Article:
For every study that gives weight to marijuana’s medicinal benefits, there’s another claiming medical marijuana is not only ineffective but a danger to anyone who uses it for the treatment of certain conditions, including cancer, HIV/AIDS, multiple sclerosis, epilepsy, anxiety, and depression. A recent study conducted by Dr. Penny F. Whiting and his colleagues from the University of Bristol in the United Kingdom highlighted the mixed findings associated with use of cannabinoids for medical purposes.

Medical marijuana has been legalized in 23 states and the District of Columbia with multiple states currently mulling over potential legalization laws. With nearly half of the United States falling in line with the use of cannabinoids as medical therapy, one would think the benefits and drawbacks of pot are more unambiguous than they actually are. This begs the question: Why is it so hard to prove that medical marijuana is either good or bad?

"Further large, robust, randomized clinical trials are needed to confirm the effects of cannabinoids, particularly on weight gain in patients with HIV/AIDS, depression, sleep disorders, anxiety disorders, psychosis, glaucoma, and Tourette syndrome are required,” the authors said in a statement. “Further studies evaluating cannabis itself are also required because there is very little evidence on the effects and AEs of cannabis.”

The research team analyzed 79 randomized clinical trials, which included 6,462 participants, exploring both the benefits and adverse events related to medical marijuana. Although most trials found that cannabinoids improved certain symptoms, the numbers showed dissimilarities in these findings. For example, the evidence supporting medical marijuana’s beneficial effect on symptoms for cancer and multiple sclerosis was considered moderate-quality. On the other hand, the evidence supporting medical marijuana’s beneficial effect on chemotherapy-induced vomiting, weight gain related to HIV, sleep disorders, Tourette syndrome, and anxiety was consider low- or very low-quality.

"If the states' initiative to legalize medical marijuana is merely a veiled step toward allowing access to recreational marijuana, then the medical community should be left out of the process, and instead marijuana should be decriminalized," Dr. Deepak Cyril D'Souza and Dr. Mohini Ranganathan from the Yale University School of Medicine said in an accompanying editorial.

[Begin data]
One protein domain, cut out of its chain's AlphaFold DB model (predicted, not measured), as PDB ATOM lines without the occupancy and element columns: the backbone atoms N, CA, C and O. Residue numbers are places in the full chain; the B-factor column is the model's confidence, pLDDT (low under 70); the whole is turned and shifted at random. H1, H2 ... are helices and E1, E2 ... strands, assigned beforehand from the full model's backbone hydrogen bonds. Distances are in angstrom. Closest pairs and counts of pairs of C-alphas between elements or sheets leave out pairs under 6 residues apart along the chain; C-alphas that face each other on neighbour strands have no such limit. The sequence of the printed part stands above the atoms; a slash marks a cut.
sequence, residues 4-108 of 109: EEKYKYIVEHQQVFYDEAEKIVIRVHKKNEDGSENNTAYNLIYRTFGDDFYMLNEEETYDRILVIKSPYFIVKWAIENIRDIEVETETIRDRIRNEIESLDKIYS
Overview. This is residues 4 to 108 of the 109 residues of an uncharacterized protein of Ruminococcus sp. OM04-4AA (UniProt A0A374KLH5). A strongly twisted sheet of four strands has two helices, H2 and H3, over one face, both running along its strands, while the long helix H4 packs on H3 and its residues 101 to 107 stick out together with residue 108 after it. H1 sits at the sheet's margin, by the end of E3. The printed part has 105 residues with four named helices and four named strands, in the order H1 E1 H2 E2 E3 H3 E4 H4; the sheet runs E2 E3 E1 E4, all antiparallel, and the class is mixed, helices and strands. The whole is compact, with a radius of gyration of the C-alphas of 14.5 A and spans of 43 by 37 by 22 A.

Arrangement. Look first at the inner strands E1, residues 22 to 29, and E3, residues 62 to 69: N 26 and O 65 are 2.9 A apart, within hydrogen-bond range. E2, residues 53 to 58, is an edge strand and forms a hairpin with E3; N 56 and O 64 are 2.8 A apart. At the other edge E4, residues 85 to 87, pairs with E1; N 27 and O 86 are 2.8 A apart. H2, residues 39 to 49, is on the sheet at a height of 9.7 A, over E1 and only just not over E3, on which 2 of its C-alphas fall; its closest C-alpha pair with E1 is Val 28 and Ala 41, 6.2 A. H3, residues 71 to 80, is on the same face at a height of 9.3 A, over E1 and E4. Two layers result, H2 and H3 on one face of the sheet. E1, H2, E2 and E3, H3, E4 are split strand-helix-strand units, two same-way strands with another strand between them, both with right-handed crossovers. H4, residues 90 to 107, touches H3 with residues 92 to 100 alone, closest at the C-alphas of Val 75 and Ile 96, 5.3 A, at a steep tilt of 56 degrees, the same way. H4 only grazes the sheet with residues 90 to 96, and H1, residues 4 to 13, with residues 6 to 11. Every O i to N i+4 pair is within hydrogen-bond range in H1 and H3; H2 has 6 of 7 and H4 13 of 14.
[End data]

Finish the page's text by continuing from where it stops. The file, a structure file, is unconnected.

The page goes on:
Researchers from the University of Bristol also found an increased risk for adverse events associated with medical marijuana use, such as dizziness, dry mouth, nausea, fatigue, somnolence, euphoria, vomiting, disorientation, drowsiness, confusion, loss of balance, and hallucination.

"Conversely, if the goal is to make marijuana available for medical purposes, then it is unclear why the approval process should be different from that used for other medications,” D’Souza and Ranganathan explained. “Evidence justifying marijuana use for various medical conditions will require the conduct of adequately powered, double-blind, randomized, placebo/active controlled clinical trials to test its short- and long-term efficacy and safety.”

So why is it so hard to study medical marijuana? Well, to put it mildly, because the government makes it hard. Any researcher looking to study the effects of cannabinoids have only one option to turn to: the Marijuana Research Project at Ole Miss. In fact, the university and the Drug Enforcement Administration (DEA) have held the monopoly on medical marijuana for more than 45 years. Unfortunately, it looks like this monopoly may last a lot longer after the National Institutes of Health awarded the University of Mississippi $68.8 million to continue growing federally legal pot.

“The federal government and states should support medical marijuana research,” D’Souza and Ranganathan added. “Since medical marijuana is not a life-saving intervention, it may be prudent to wait before widely adopting its use until high-quality evidence is available to guide the development of a rational approval process."

Source: Wolff R, Deshpande S, Whiting P, et al. Cannabinoids for Medical Use: A Systematic Review and Meta-analysis. JAMA. 2015.